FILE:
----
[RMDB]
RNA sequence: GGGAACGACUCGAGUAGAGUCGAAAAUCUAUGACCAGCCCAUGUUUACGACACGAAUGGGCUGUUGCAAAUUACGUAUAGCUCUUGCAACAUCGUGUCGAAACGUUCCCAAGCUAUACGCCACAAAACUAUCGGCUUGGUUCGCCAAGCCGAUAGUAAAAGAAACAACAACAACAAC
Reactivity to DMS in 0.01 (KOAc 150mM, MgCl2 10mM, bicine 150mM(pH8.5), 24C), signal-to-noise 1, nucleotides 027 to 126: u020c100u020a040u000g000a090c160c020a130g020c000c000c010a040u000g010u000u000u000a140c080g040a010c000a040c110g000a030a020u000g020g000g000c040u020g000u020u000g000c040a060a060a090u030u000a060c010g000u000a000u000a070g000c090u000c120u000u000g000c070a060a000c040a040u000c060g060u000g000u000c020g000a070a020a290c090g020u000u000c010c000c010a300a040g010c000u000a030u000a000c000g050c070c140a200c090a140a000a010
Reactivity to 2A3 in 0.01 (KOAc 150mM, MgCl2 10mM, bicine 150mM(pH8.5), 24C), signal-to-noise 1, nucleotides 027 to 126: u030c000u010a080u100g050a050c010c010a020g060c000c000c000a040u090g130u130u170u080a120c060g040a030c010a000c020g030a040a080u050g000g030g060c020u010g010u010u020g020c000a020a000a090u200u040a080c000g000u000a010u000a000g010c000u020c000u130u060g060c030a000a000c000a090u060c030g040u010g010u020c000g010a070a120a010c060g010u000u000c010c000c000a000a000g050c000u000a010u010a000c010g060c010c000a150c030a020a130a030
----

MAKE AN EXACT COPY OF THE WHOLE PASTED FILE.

[RMDB]
RNA sequence: GGGAACGACUCGAGUAGAGUCGAAAAUCUAUGACCAGCCCAUGUUUACGACACGAAUGGGCUGUUGCAAAUUACGUAUAGCUCUUGCAACAUCGUGUCGAAACGUUCCCAAGCUAUACGCCACAAAACUAUCGGCUUGGUUCGCCAAGCCGAUAGUAAAAGAAACAACAACAACAAC
Reactivity to DMS in 0.01 (KOAc 150mM, MgCl2 10mM, bicine 150mM(pH8.5), 24C), signal-to-noise 1, nucleotides 027 to 126: u020c100u020a040u000g000a090c160c020a130g020c000c000c010a040u000g010u000u000u000a140c080g040a010c000a040c110g000a030a020u000g020g000g000c040u020g000u020u000g000c040a060a060a090u030u000a060c010g000u000a000u000a070g000c090u000c120u000u000g000c070a060a000c040a040u000c060g060u000g000u000c020g000a070a020a290c090g020u000u000c010c000c010a300a040g010c000u000a030u000a000c000g050c070c140a200c090a140a000a010
Reactivity to 2A3 in 0.01 (KOAc 150mM, MgCl2 10mM, bicine 150mM(pH8.5), 24C), signal-to-noise 1, nucleotides 027 to 126: u030c000u010a080u100g050a050c010c010a020g060c000c000c000a040u090g130u130u170u080a120c060g040a030c010a000c020g030a040a080u050g000g030g060c020u010g010u010u020g020c000a020a000a090u200u040a080c000g000u000a010u000a000g010c000u020c000u130u060g060c030a000a000c000a090u060c030g040u010g010u020c000g010a070a120a010c060g010u000u000c010c000c000a000a000g050c000u000a010u010a000c010g060c010c000a150c030a020a130a030